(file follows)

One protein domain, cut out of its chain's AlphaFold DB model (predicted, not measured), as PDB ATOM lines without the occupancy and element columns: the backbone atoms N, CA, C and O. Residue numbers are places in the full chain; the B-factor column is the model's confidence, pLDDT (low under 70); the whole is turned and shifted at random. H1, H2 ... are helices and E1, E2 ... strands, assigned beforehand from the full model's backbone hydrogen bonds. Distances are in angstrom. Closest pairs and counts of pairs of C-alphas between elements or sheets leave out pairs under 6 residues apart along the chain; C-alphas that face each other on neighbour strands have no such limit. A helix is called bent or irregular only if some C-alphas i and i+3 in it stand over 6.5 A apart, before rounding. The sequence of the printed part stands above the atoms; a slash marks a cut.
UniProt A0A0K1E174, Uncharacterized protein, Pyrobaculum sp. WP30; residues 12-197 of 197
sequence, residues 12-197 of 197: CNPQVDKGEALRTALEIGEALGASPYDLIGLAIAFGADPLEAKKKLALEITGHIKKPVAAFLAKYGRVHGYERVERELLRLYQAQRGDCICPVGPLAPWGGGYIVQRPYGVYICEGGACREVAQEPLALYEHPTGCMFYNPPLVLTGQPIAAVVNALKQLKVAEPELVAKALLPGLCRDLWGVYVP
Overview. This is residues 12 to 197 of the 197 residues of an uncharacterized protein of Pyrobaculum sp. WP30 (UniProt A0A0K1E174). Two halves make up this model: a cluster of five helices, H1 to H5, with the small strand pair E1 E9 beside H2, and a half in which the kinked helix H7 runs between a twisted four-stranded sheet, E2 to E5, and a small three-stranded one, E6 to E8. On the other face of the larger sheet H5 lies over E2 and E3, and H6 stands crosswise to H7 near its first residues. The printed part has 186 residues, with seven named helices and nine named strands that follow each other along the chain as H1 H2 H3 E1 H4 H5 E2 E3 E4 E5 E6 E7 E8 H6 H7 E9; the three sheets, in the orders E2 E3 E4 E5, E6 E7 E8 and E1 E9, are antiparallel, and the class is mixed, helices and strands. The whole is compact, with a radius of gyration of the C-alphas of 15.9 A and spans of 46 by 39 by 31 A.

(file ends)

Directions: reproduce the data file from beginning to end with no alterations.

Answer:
One protein domain, cut out of its chain's AlphaFold DB model (predicted, not measured), as PDB ATOM lines without the occupancy and element columns: the backbone atoms N, CA, C and O. Residue numbers are places in the full chain; the B-factor column is the model's confidence, pLDDT (low under 70); the whole is turned and shifted at random. H1, H2 ... are helices and E1, E2 ... strands, assigned beforehand from the full model's backbone hydrogen bonds. Distances are in angstrom. Closest pairs and counts of pairs of C-alphas between elements or sheets leave out pairs under 6 residues apart along the chain; C-alphas that face each other on neighbour strands have no such limit. A helix is called bent or irregular only if some C-alphas i and i+3 in it stand over 6.5 A apart, before rounding. The sequence of the printed part stands above the atoms; a slash marks a cut.
UniProt A0A0K1E174, Uncharacterized protein, Pyrobaculum sp. WP30; residues 12-197 of 197
sequence, residues 12-197 of 197: CNPQVDKGEALRTALEIGEALGASPYDLIGLAIAFGADPLEAKKKLALEITGHIKKPVAAFLAKYGRVHGYERVERELLRLYQAQRGDCICPVGPLAPWGGGYIVQRPYGVYICEGGACREVAQEPLALYEHPTGCMFYNPPLVLTGQPIAAVVNALKQLKVAEPELVAKALLPGLCRDLWGVYVP
Overview. This is residues 12 to 197 of the 197 residues of an uncharacterized protein of Pyrobaculum sp. WP30 (UniProt A0A0K1E174). Two halves make up this model: a cluster of five helices, H1 to H5, with the small strand pair E1 E9 beside H2, and a half in which the kinked helix H7 runs between a twisted four-stranded sheet, E2 to E5, and a small three-stranded one, E6 to E8. On the other face of the larger sheet H5 lies over E2 and E3, and H6 stands crosswise to H7 near its first residues. The printed part has 186 residues, with seven named helices and nine named strands that follow each other along the chain as H1 H2 H3 E1 H4 H5 E2 E3 E4 E5 E6 E7 E8 H6 H7 E9; the three sheets, in the orders E2 E3 E4 E5, E6 E7 E8 and E1 E9, are antiparallel, and the class is mixed, helices and strands. The whole is compact, with a radius of gyration of the C-alphas of 15.9 A and spans of 46 by 39 by 31 A.